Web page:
5 Notable NYC Male Characters

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[By Kenton Rambsy]
Today, I focused on five novels in the “100 Novels Collection” and identified five memorable characters. These characters all live in NYC or visit the city at some point in the novel. These characters all face different challenges, but NYC seems to be a recurring setting for the action in the lives of these diverse sets of black men.

Berry Hamilton (The Sport of the Gods by Paul Laurence Dunbar)—Berry, once an enslaved person, works for Maurice Oakley as a butler. Berry lives with his family in a small cottage near the Oakley’s residence. When a large sum of money becomes missing during Maurice’s younger brother’s farewell dinner, Berry is suspected of stealing the cash. A court finds him guilty and sentences him to ten years of hard labor. In the story’s end, it is revealed that Maurice’s younger brother actually stole the money before he left to Paris.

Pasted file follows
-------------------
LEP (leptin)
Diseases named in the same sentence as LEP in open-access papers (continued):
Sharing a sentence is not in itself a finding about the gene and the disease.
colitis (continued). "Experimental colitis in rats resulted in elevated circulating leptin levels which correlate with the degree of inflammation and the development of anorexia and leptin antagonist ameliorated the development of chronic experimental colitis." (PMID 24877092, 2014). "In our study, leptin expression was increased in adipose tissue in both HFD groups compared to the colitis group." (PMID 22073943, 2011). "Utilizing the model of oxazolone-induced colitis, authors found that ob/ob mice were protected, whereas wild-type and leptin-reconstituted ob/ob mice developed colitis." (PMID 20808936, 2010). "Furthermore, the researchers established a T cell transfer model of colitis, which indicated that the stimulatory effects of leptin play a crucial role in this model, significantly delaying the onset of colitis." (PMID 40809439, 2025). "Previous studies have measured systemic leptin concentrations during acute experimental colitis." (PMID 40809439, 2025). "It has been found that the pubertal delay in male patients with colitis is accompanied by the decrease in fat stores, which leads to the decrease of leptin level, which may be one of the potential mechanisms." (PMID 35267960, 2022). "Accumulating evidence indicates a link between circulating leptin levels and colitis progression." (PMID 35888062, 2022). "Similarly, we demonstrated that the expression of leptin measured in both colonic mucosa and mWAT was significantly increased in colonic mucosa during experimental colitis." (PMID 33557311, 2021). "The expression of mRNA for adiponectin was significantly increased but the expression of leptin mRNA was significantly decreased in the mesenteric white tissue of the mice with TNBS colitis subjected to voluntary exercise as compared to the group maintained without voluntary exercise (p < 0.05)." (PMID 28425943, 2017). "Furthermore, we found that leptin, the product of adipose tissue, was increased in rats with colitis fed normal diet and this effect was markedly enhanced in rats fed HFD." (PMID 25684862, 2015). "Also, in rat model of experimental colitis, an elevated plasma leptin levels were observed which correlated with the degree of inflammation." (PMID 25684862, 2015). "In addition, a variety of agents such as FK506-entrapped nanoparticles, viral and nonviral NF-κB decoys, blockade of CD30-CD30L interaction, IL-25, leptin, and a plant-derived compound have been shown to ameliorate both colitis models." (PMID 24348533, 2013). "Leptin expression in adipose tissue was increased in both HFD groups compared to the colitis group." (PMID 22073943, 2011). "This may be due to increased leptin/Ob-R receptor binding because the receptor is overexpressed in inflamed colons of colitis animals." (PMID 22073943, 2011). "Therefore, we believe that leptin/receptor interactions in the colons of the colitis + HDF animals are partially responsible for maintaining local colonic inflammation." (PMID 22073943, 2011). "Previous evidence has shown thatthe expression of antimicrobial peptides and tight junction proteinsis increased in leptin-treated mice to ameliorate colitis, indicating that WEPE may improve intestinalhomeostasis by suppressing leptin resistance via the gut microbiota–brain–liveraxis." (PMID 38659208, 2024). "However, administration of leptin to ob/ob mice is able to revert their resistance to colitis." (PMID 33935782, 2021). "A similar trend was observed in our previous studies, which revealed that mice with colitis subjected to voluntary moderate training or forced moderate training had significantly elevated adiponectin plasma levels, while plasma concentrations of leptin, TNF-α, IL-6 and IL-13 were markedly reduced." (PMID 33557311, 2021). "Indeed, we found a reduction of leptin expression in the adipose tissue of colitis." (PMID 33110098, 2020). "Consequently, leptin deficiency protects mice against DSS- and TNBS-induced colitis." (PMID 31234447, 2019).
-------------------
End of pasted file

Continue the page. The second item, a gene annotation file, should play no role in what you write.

Brownfield Copeland (The Third Life of Grange Copeland by Alice Walker)—The son of the title character, Grange Copeland, Brownfield is a promiscuous young man who follows in the seemingly destructive footsteps of his father. He enters a life of lust as a young man. He has many destructive relationships with black female lovers with contributes to his ultimate demise.  
Cross Damon (The Outsider by Richard Wright)—Cross acts as an outsider throughout the novel who rejects assimilating and becoming a product of mainstream American culture. Cross lives on his own accord and does what he desires. He is characterized as not being influenced by social and environmental pressures.
John Grimes (Go Tell It On The Mountain by James Baldwin) — The novel opens on John’s 14 birthday. John is deeply confused by his position in his family as well in his Baptist church and longs to gain real world experiences; however, he is terrified by the thought and act of sinning. Throughout the novel, John must come to grips with his spiritual self, his social interactions with his peers as well as the strained relationship he has with his father, Gabriel
Max Disher (Black No More by George S. Schuyler)—is an insurance agent who is the first black person to use Dr. Crookmore’s treatment to transform his phenotypic features from those of a black man to Nordic looking features that are “whiter than most whites.” The story follows Max and others as all of America becomes white and the problems that arise.